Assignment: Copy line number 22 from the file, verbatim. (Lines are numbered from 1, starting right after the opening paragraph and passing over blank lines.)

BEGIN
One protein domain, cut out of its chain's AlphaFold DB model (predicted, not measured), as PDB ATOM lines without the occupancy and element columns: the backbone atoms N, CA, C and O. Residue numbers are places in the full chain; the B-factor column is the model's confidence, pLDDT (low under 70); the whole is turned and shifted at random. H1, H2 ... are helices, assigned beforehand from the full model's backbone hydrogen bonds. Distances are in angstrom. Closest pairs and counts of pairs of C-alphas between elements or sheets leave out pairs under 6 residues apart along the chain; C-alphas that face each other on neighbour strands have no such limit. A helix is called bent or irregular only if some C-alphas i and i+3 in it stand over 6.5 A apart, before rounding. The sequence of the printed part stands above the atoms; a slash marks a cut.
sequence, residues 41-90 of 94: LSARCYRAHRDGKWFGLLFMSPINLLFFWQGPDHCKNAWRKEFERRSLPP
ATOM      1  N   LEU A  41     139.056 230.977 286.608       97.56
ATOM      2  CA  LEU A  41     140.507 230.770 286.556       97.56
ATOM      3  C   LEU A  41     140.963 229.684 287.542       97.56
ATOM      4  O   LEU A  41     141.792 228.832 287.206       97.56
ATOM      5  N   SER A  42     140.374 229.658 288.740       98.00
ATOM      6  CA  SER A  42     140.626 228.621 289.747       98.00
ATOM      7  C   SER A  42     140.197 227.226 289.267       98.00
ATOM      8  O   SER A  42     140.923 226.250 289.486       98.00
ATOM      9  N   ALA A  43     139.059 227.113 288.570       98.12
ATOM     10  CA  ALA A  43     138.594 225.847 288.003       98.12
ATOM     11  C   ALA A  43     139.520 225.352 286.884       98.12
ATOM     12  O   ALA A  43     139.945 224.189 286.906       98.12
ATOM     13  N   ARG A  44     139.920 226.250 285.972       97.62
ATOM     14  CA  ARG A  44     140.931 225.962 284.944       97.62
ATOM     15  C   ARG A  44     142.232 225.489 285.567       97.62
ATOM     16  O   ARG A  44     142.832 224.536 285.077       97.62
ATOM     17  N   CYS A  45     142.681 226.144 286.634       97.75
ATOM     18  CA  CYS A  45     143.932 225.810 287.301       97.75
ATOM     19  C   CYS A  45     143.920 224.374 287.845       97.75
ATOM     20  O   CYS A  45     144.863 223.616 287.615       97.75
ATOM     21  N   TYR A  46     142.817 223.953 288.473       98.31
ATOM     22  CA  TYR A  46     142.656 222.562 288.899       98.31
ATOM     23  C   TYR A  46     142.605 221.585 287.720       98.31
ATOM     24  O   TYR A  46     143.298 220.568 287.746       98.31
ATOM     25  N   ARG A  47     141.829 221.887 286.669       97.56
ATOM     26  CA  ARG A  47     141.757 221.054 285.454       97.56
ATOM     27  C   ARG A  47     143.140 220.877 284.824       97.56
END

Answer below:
ATOM     21  N   TYR A  46     142.817 223.953 288.473       98.31